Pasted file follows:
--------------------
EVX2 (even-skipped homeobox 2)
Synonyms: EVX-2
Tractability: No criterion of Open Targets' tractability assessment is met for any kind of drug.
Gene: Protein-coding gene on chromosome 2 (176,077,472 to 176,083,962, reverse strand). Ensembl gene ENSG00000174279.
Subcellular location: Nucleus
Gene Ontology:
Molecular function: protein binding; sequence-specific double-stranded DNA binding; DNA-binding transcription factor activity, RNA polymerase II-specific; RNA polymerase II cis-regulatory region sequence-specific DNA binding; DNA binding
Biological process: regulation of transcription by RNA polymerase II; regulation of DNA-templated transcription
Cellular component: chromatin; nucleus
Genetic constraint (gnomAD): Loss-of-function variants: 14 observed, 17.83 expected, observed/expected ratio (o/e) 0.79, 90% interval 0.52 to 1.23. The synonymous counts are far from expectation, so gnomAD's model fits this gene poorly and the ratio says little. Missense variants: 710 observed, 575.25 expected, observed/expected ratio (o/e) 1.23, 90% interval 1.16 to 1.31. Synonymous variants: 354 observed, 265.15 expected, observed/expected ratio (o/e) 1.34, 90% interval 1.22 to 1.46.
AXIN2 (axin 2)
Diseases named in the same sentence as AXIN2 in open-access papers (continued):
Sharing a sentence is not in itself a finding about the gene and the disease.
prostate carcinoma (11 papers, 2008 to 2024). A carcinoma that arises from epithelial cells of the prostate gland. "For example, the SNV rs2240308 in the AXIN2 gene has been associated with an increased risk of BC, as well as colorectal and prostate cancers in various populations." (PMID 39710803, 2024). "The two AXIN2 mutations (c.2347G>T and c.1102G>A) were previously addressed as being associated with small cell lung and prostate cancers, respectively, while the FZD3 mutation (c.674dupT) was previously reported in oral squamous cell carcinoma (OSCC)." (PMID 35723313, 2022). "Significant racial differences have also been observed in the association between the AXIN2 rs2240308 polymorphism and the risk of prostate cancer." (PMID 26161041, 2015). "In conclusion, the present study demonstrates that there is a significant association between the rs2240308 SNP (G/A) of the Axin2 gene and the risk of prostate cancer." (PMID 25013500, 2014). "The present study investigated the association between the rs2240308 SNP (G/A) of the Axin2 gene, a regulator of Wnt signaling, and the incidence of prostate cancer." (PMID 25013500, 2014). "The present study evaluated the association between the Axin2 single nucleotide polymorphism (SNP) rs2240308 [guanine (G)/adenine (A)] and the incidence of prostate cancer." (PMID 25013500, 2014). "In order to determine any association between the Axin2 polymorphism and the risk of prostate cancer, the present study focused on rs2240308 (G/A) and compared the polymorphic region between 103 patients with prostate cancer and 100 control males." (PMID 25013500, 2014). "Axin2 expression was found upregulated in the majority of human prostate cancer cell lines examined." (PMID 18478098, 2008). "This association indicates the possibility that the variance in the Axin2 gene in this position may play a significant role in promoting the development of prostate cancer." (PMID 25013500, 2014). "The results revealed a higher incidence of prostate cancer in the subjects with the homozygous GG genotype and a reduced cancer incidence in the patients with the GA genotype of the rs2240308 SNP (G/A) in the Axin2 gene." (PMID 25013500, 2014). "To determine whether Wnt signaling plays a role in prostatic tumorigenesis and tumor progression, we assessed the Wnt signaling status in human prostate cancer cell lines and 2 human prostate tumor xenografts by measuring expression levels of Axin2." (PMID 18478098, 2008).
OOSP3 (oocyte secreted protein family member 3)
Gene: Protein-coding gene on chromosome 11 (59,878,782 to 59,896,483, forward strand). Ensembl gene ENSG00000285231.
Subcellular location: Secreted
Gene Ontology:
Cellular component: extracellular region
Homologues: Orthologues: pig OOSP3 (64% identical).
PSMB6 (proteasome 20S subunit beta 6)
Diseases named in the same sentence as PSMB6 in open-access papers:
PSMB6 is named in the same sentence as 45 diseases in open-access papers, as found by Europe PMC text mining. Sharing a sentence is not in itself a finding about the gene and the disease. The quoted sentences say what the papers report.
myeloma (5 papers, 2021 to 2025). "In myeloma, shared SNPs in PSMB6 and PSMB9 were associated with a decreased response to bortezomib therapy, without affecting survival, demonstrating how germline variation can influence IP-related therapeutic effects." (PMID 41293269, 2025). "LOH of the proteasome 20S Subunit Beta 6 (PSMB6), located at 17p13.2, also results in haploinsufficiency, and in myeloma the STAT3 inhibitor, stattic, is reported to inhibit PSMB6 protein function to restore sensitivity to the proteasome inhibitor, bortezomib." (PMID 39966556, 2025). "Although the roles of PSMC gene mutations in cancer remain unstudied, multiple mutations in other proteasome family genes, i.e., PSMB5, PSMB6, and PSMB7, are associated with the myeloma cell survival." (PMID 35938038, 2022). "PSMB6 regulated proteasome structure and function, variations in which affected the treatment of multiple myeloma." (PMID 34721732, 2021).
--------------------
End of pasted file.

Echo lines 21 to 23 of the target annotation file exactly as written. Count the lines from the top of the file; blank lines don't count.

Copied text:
PSMB6 (proteasome 20S subunit beta 6)
Diseases named in the same sentence as PSMB6 in open-access papers:
PSMB6 is named in the same sentence as 45 diseases in open-access papers, as found by Europe PMC text mining. Sharing a sentence is not in itself a finding about the gene and the disease. The quoted sentences say what the papers report.